Sunday 25 August 2019

Ian O'Doherty: 'One problem with proposed porn laws? They simply won't work'

The Government is trying to introduce a porn block law (Dominic Lipinski/PA)
The Government is trying to introduce a porn block law (Dominic Lipinski/PA)
Ian O'Doherty

Ian O'Doherty

Politicians do love a good old moral panic and few moral panics are as consistently popular as those to do with porn.

Perhaps the first - but certainly not the last - area where religious conservatives and secular feminists found common ground was back in the 1970s when movies like the infamous Deep Throat popularised smut for the masses.

Ever since then, this vexed topic has always been a popular target for politicians looking to score some easy points.

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Now it looks as if our own, dear and much beloved Government is taking a leaf out of the UK's books by trying to introduce a so-called 'porn block' law.

In the UK, this remarkably invasive new policy, due to pass in a few weeks' time, would require people to buy a government-approved 'porn pass', which would show proof of age.

Other proposed solutions include entering your passport or credit card details, to prove that you're over 18.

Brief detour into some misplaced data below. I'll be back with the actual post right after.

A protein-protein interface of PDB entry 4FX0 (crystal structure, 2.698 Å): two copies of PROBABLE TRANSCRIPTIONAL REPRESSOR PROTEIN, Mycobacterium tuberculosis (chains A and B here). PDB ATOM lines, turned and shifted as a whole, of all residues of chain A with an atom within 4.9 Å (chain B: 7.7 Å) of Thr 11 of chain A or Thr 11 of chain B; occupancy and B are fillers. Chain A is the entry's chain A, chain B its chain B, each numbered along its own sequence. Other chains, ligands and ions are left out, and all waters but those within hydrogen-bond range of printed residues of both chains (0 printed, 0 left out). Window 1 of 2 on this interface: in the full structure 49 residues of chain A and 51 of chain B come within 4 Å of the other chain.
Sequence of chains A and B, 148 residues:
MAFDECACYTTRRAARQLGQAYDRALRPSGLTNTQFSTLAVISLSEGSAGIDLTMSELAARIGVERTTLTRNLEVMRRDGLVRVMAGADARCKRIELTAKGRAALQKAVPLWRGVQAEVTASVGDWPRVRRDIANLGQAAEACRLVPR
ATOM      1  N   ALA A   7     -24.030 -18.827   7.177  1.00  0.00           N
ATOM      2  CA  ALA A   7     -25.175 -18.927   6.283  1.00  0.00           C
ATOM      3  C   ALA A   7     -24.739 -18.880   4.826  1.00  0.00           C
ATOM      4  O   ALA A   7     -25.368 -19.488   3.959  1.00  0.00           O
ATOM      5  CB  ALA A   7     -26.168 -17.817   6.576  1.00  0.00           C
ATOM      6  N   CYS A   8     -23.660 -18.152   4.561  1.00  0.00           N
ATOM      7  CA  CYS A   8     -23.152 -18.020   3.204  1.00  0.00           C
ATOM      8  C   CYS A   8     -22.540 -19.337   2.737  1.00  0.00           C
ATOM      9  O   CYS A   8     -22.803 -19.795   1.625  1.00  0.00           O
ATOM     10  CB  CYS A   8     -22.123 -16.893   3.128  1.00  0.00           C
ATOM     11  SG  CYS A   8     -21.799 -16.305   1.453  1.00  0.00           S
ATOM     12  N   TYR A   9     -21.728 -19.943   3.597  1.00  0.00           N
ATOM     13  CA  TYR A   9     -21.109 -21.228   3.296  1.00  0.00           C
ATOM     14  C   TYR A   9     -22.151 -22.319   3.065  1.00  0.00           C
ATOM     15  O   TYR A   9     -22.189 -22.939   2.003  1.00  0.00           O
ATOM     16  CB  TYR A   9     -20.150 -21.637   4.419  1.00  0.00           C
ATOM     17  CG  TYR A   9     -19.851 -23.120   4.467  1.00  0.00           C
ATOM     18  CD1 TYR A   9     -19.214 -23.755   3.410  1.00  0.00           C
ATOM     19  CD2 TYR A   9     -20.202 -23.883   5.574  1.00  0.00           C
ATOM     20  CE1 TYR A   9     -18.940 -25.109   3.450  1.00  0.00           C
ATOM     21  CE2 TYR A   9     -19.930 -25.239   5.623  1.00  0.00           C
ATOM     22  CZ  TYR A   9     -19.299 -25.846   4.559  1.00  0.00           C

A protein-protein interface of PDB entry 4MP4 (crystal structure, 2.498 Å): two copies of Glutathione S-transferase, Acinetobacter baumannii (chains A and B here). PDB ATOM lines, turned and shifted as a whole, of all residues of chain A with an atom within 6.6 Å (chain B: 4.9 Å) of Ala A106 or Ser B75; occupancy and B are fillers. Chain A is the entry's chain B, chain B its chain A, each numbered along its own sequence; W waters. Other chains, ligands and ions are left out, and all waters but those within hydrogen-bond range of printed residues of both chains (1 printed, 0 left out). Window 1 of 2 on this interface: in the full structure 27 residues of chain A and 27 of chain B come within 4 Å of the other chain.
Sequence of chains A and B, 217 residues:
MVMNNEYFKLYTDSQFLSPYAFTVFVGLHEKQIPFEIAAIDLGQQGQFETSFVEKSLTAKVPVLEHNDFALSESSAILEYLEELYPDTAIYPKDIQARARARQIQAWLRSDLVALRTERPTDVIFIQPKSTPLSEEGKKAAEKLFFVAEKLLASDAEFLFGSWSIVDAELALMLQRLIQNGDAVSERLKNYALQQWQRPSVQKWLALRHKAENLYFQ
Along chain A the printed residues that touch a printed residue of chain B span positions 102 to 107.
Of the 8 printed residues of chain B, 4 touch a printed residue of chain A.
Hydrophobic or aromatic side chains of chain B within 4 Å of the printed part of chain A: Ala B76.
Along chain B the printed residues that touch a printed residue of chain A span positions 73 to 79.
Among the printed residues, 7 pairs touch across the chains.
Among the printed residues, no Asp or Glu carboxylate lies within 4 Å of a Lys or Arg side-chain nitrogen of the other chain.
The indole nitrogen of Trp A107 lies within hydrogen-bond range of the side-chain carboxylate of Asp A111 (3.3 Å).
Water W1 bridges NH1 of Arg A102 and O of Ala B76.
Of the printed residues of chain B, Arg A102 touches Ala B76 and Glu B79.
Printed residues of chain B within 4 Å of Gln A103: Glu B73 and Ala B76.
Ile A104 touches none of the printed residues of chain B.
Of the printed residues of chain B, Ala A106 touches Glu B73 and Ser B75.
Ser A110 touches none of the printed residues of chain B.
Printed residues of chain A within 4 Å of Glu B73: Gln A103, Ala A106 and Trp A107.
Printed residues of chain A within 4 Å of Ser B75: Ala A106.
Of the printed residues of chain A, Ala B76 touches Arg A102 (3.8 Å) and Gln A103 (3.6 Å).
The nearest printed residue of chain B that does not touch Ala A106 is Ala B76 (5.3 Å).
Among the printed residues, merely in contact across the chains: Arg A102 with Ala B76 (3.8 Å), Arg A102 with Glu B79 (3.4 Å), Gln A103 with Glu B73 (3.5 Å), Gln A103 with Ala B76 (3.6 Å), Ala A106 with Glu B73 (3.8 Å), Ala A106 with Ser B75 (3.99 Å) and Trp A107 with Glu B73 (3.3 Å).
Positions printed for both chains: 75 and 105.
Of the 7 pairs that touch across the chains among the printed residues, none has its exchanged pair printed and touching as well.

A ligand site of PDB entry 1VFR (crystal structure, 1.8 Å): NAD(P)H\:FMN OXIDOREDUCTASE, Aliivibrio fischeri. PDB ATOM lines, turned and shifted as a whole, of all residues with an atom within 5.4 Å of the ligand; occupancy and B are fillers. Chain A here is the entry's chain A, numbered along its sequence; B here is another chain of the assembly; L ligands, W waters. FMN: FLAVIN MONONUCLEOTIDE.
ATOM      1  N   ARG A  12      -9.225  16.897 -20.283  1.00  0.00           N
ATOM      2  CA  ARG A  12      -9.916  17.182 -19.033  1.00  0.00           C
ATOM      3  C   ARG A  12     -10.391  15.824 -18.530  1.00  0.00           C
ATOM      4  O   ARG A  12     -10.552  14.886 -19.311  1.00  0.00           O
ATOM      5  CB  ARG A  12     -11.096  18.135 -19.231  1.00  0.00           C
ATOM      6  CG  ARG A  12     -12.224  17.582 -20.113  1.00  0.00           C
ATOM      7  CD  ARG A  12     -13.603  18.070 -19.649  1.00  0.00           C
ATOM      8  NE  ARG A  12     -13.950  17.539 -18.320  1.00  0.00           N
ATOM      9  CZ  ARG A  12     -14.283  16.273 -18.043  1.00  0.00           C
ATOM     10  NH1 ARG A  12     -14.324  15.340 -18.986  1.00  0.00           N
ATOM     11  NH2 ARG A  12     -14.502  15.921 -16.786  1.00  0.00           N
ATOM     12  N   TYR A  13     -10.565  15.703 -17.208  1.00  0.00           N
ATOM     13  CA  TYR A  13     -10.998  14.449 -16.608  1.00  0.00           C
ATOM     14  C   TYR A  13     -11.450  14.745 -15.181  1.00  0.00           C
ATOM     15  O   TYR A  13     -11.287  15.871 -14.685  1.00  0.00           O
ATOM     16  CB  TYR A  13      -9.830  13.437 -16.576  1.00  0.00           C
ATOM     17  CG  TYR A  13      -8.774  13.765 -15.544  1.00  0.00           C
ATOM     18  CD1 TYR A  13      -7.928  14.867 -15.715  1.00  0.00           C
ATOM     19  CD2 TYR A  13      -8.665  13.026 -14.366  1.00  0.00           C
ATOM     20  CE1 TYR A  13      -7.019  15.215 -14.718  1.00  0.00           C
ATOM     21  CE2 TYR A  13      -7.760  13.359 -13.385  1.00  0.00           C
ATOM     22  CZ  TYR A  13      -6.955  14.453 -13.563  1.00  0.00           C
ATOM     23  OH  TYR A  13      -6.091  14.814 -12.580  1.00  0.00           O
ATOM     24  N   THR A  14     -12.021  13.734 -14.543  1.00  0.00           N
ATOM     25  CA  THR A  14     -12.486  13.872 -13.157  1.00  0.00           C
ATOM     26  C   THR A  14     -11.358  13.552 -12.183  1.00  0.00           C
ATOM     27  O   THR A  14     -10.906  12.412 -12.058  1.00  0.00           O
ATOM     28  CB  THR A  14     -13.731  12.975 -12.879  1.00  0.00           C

Ah yes, what could possible go wrong with that?

In many ways, it's easy to scoff at the think-about-the-children-brigade who have welcomed the move.

But it's also true that a lot of the stuff online is a much more extreme beast than some cheesy American skin flick involving a lucky pizza delivery guy and dodgy soundtrack.

And no matter how libertarian or libertine you might be in your own outlook, nobody thinks it's a great idea for the average child to get their sex ed through some bondage website.

But apart from the sheer weirdness of forcing people to pay for state approval to watch mucky material, there is one other problem - the proposals just won't work.

Already in the UK, there are websites showing people how they can easily bypass any blocks on what they watch.

Here is the real irony - the very people these laws are meant to protect (teenagers and younger kids) are the very people who will be able to easily bypass the restrictions.

Ultimately, it's none of any government's business what people choose to watch in their own home, and I don't know about you, but I don't feel comfortable allowing Richard Bruton and Charlie Flanagan dictating what grown-ups watch and how they watch it.

You can watch porn or not, it's nobody else's business. But when it comes to blocking kids' access to such material, that's a job for parents rather than moralising ministers.

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